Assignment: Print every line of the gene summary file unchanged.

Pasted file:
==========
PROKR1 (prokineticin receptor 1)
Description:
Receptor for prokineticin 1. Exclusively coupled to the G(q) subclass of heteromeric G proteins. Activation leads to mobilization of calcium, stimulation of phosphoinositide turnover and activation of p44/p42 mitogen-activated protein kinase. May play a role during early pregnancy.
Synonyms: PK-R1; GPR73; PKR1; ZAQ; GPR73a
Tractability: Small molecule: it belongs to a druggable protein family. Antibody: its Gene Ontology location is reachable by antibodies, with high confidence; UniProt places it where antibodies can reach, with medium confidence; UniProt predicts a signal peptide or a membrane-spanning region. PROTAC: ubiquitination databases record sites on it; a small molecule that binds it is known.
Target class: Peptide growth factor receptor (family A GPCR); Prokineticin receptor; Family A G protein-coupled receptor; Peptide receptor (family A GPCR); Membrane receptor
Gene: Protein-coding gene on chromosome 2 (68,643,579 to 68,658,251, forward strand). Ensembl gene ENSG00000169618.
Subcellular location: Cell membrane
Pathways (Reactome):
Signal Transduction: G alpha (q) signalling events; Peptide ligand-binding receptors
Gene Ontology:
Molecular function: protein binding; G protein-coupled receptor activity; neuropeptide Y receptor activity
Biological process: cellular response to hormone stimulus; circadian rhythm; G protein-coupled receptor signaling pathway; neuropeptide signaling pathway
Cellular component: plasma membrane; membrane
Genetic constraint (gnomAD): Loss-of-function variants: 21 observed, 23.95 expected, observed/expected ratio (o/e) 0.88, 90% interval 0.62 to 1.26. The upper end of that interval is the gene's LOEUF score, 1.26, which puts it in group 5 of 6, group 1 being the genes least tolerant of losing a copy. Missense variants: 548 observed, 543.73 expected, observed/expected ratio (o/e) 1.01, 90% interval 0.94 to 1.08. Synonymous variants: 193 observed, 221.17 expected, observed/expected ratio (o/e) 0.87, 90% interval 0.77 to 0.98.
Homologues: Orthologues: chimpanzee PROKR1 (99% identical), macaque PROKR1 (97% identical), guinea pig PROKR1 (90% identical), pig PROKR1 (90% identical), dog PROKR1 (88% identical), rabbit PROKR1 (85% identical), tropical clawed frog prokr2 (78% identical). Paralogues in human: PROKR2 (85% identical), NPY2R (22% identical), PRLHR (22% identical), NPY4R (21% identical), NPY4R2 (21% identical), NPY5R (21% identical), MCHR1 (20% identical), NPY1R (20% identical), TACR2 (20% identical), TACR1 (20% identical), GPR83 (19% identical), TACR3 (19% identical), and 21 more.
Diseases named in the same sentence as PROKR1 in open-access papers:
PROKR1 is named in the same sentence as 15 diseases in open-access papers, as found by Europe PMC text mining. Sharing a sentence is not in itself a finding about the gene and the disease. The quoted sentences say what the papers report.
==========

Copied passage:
PROKR1 (prokineticin receptor 1)
Description:
Receptor for prokineticin 1. Exclusively coupled to the G(q) subclass of heteromeric G proteins. Activation leads to mobilization of calcium, stimulation of phosphoinositide turnover and activation of p44/p42 mitogen-activated protein kinase. May play a role during early pregnancy.
Synonyms: PK-R1; GPR73; PKR1; ZAQ; GPR73a
Tractability: Small molecule: it belongs to a druggable protein family. Antibody: its Gene Ontology location is reachable by antibodies, with high confidence; UniProt places it where antibodies can reach, with medium confidence; UniProt predicts a signal peptide or a membrane-spanning region. PROTAC: ubiquitination databases record sites on it; a small molecule that binds it is known.
Target class: Peptide growth factor receptor (family A GPCR); Prokineticin receptor; Family A G protein-coupled receptor; Peptide receptor (family A GPCR); Membrane receptor
Gene: Protein-coding gene on chromosome 2 (68,643,579 to 68,658,251, forward strand). Ensembl gene ENSG00000169618.
Subcellular location: Cell membrane
Pathways (Reactome):
Signal Transduction: G alpha (q) signalling events; Peptide ligand-binding receptors
Gene Ontology:
Molecular function: protein binding; G protein-coupled receptor activity; neuropeptide Y receptor activity
Biological process: cellular response to hormone stimulus; circadian rhythm; G protein-coupled receptor signaling pathway; neuropeptide signaling pathway
Cellular component: plasma membrane; membrane
Genetic constraint (gnomAD): Loss-of-function variants: 21 observed, 23.95 expected, observed/expected ratio (o/e) 0.88, 90% interval 0.62 to 1.26. The upper end of that interval is the gene's LOEUF score, 1.26, which puts it in group 5 of 6, group 1 being the genes least tolerant of losing a copy. Missense variants: 548 observed, 543.73 expected, observed/expected ratio (o/e) 1.01, 90% interval 0.94 to 1.08. Synonymous variants: 193 observed, 221.17 expected, observed/expected ratio (o/e) 0.87, 90% interval 0.77 to 0.98.
Homologues: Orthologues: chimpanzee PROKR1 (99% identical), macaque PROKR1 (97% identical), guinea pig PROKR1 (90% identical), pig PROKR1 (90% identical), dog PROKR1 (88% identical), rabbit PROKR1 (85% identical), tropical clawed frog prokr2 (78% identical). Paralogues in human: PROKR2 (85% identical), NPY2R (22% identical), PRLHR (22% identical), NPY4R (21% identical), NPY4R2 (21% identical), NPY5R (21% identical), MCHR1 (20% identical), NPY1R (20% identical), TACR2 (20% identical), TACR1 (20% identical), GPR83 (19% identical), TACR3 (19% identical), and 21 more.
Diseases named in the same sentence as PROKR1 in open-access papers:
PROKR1 is named in the same sentence as 15 diseases in open-access papers, as found by Europe PMC text mining. Sharing a sentence is not in itself a finding about the gene and the disease. The quoted sentences say what the papers report.